Who the hell does know what happened?

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“Children, if you are tired, keep going; if you are hungry, keep going; if you want to taste freedom, keep going.”  Harriet Tubman

Hillary Rodham Clinton uses this quote for the frontispiece of her book, What Happened. The words express the spirit of a woman who overcame unnumbered obstacles in her fight to free slaves. Her name became synonymous with the Underground Railroad.

Hillary declares that spirit is what kept her going, not only in the campaign, but in the painful days following the election. It is also what she wants us to know and to heed from her incredible career.

If you were not one of the 65,853,516 (48.18%) who voted for Hilary, you will probably not even consider reading this book. That’s OK. Your trolls will give you all the false information you need. But if you are one of us, her words cannot but lift you up.

The first chapter depicts her first days and weeks following November 8, 2016. She speaks from the heart. She says some days started out OK with a few rays of hope. Other days all she could think to do was scream into her pillow. Did any of us not experience those feelings too?

The book is not all about mistakes in the campaign. It is what she experienced and it is not all gruelling. Her toddler granddaughter always recognized the H with the arrow and said “Grandma”. She also describes the many wonderful people she met along the way.

Her story is blunt about our pervasive sexism and misogyny. “If I want to knock a story off the front page, I just change my hairstyle.” She has no good words for Trump who is a terrible President. She also calls out the media which insisted on relentlessly reporting about her emails while giving Trump full coverage for his hate and disrespect for just about everybody.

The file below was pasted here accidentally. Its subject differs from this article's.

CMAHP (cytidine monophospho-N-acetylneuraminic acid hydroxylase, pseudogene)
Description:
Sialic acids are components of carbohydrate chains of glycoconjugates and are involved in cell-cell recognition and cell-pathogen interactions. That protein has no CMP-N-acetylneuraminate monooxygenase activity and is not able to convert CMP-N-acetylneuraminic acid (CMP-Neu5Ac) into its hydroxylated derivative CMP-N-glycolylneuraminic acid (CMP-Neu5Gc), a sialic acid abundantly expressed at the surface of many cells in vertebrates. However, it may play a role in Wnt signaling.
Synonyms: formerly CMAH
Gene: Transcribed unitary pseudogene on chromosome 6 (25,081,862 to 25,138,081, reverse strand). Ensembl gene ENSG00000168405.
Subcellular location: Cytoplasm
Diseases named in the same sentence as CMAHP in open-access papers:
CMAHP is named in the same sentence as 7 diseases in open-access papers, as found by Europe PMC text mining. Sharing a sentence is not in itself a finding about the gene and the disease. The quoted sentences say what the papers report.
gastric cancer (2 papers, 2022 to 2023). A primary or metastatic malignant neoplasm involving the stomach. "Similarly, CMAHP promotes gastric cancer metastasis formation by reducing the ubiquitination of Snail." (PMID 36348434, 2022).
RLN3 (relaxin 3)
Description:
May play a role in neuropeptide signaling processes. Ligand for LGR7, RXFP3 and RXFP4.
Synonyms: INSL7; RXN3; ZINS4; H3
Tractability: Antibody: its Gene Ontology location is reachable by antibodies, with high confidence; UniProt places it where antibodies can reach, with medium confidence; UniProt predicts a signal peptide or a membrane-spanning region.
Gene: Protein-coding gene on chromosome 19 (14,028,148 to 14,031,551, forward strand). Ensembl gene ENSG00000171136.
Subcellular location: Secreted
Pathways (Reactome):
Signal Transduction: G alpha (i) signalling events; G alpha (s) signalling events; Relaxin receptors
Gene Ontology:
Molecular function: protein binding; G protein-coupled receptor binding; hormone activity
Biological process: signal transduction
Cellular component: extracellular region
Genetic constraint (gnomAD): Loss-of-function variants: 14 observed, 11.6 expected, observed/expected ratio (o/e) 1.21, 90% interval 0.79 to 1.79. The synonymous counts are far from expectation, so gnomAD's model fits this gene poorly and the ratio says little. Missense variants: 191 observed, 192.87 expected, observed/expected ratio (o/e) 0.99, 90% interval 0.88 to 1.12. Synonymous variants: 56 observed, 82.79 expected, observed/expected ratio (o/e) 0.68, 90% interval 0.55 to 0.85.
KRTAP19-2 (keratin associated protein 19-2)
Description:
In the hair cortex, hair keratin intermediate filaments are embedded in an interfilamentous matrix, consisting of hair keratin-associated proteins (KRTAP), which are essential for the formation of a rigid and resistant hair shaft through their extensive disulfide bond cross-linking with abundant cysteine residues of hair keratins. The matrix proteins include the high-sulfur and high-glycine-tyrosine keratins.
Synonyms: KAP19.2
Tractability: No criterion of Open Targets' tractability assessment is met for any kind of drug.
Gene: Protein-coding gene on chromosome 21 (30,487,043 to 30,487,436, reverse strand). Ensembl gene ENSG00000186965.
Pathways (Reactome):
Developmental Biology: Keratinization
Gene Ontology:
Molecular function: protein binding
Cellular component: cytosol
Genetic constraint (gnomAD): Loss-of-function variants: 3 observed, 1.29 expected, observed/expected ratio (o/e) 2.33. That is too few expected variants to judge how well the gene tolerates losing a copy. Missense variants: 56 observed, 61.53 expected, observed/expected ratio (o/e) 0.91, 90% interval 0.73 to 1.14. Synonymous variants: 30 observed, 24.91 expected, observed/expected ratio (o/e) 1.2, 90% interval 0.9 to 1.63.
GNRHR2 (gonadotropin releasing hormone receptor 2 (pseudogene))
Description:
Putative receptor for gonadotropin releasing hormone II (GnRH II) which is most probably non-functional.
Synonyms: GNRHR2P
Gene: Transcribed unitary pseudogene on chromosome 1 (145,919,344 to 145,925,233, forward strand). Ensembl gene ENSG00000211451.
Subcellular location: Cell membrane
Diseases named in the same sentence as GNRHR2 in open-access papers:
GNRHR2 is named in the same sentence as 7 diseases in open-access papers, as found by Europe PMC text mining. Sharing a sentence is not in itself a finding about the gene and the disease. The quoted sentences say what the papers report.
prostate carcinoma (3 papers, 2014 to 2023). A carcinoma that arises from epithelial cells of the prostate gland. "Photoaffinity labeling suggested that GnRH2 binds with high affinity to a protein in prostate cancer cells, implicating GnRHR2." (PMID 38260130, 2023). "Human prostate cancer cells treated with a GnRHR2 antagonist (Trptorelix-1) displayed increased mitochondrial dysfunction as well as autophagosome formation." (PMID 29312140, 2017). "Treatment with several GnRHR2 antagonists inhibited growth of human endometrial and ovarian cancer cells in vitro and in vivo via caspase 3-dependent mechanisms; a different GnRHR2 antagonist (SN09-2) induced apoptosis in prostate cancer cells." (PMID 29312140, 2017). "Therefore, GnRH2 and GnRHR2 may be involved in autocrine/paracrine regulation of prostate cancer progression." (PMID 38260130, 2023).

There is deep grief among us that she is not our President. We know, of course, that wallowing in those despairing moments will only destroy us. So we let go of what might have been. We join the Resistance.

 

Could you be Native American?

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It will come as no surprise to you, I hope, that Indian blood laws were created by European Americans to assert power over the indigenous peoples. Wikipedia, citing an academic researcher, says “…(T)he first such law was passed in 1705 in the Colony of Virginia, to define Native Americans and to restrict the civil rights of people who were half or more Native American….”

Known as “blood quantum”, it determined the percentage of your Native American ancestry. If one of your parents was Indian, you would be 1/2.  If not, then, maybe one of your grandparents? 1/4. Only one great grandparent would mean you were 1/8.

The smallest number that might ever “qualify” is 1/16. I don’t even know who my great, great grandparents were. Do you?

It is a false criterion. There are 562 federally recognized Native American tribes in the United States. Each of them has its own method of determining membership. Sadly, it often only becomes an issue when casinos are built and federal grants are made. It is more of a joy when it is to celebrate heritage.

The first “white” settlers, or more accurately “invaders” came with the idea that everyone except them was inferior. But that was in the time of Plymouth Rock and Pocahontas not now, right?  The neo-nazi, KKK, alt-right hateful people are pitching the same belief.

The color of our skin is what it is. But make no mistake, White Supremacy can not be allowed to exist in our midst. Maybe it can’t be erased. It is a persistent, toxic weed. But let’s keep at its extermination, no matter what the President says.

Fake News

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Congress shall make no law respecting an establishment of religion, or prohibiting the free exercise thereof; or abridging the freedom of speech, or of the press; or the right of the people peaceably to assemble, and to petition the Government for a redress of grievances.   -1st Amendment-Constitution of the United States America 1789

“…The “pharma bro” Shkreli within a two-day period this week offered $5,000 bounties for people who plucked some of Hillary Clinton’s hair from her head and gave it to him,…”   -Dan Mangan CNBC

So this guy was arrested by the Secret Service and put back in jail (He was out on bond). I guess he didn’t consider there are limits to the freedom of speech and press. On the other hand, why would he when fake news is everywhere and you find millions of trolls who post worse than that?